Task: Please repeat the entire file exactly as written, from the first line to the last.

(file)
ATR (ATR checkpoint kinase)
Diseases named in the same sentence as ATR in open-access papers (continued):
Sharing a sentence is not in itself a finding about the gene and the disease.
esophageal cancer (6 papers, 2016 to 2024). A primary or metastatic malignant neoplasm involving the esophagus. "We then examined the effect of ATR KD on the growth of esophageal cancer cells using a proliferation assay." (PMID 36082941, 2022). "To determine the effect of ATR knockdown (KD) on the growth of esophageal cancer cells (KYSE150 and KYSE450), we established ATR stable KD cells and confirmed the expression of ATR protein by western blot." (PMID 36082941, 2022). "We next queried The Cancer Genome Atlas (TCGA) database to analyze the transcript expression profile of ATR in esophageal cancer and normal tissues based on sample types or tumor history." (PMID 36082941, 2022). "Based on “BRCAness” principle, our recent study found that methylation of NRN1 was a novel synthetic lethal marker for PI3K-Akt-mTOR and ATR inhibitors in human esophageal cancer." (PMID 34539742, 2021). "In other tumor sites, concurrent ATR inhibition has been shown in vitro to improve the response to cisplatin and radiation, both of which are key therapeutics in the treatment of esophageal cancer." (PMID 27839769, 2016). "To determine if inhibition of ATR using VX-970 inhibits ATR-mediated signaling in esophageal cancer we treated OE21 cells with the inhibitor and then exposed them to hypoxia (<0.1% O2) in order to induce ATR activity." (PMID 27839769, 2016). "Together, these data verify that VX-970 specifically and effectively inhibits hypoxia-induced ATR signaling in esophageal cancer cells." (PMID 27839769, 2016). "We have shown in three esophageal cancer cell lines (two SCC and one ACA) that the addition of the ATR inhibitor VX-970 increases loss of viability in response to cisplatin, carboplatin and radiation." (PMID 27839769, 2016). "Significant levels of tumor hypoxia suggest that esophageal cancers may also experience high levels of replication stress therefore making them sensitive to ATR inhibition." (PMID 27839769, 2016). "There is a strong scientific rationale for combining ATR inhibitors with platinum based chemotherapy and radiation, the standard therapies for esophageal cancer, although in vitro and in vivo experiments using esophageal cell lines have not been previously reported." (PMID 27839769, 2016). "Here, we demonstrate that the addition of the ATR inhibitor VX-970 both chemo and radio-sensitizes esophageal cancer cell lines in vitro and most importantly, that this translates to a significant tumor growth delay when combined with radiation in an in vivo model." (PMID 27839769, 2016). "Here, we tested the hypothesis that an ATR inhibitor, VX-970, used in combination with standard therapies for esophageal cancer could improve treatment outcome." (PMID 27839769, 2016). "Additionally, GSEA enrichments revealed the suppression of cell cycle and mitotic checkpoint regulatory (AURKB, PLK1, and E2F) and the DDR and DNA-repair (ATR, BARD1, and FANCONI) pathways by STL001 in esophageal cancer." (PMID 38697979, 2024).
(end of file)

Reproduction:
ATR (ATR checkpoint kinase)
Diseases named in the same sentence as ATR in open-access papers (continued):
Sharing a sentence is not in itself a finding about the gene and the disease.
esophageal cancer (6 papers, 2016 to 2024). A primary or metastatic malignant neoplasm involving the esophagus. "We then examined the effect of ATR KD on the growth of esophageal cancer cells using a proliferation assay." (PMID 36082941, 2022). "To determine the effect of ATR knockdown (KD) on the growth of esophageal cancer cells (KYSE150 and KYSE450), we established ATR stable KD cells and confirmed the expression of ATR protein by western blot." (PMID 36082941, 2022). "We next queried The Cancer Genome Atlas (TCGA) database to analyze the transcript expression profile of ATR in esophageal cancer and normal tissues based on sample types or tumor history." (PMID 36082941, 2022). "Based on “BRCAness” principle, our recent study found that methylation of NRN1 was a novel synthetic lethal marker for PI3K-Akt-mTOR and ATR inhibitors in human esophageal cancer." (PMID 34539742, 2021). "In other tumor sites, concurrent ATR inhibition has been shown in vitro to improve the response to cisplatin and radiation, both of which are key therapeutics in the treatment of esophageal cancer." (PMID 27839769, 2016). "To determine if inhibition of ATR using VX-970 inhibits ATR-mediated signaling in esophageal cancer we treated OE21 cells with the inhibitor and then exposed them to hypoxia (<0.1% O2) in order to induce ATR activity." (PMID 27839769, 2016). "Together, these data verify that VX-970 specifically and effectively inhibits hypoxia-induced ATR signaling in esophageal cancer cells." (PMID 27839769, 2016). "We have shown in three esophageal cancer cell lines (two SCC and one ACA) that the addition of the ATR inhibitor VX-970 increases loss of viability in response to cisplatin, carboplatin and radiation." (PMID 27839769, 2016). "Significant levels of tumor hypoxia suggest that esophageal cancers may also experience high levels of replication stress therefore making them sensitive to ATR inhibition." (PMID 27839769, 2016). "There is a strong scientific rationale for combining ATR inhibitors with platinum based chemotherapy and radiation, the standard therapies for esophageal cancer, although in vitro and in vivo experiments using esophageal cell lines have not been previously reported." (PMID 27839769, 2016). "Here, we demonstrate that the addition of the ATR inhibitor VX-970 both chemo and radio-sensitizes esophageal cancer cell lines in vitro and most importantly, that this translates to a significant tumor growth delay when combined with radiation in an in vivo model." (PMID 27839769, 2016). "Here, we tested the hypothesis that an ATR inhibitor, VX-970, used in combination with standard therapies for esophageal cancer could improve treatment outcome." (PMID 27839769, 2016). "Additionally, GSEA enrichments revealed the suppression of cell cycle and mitotic checkpoint regulatory (AURKB, PLK1, and E2F) and the DDR and DNA-repair (ATR, BARD1, and FANCONI) pathways by STL001 in esophageal cancer." (PMID 38697979, 2024).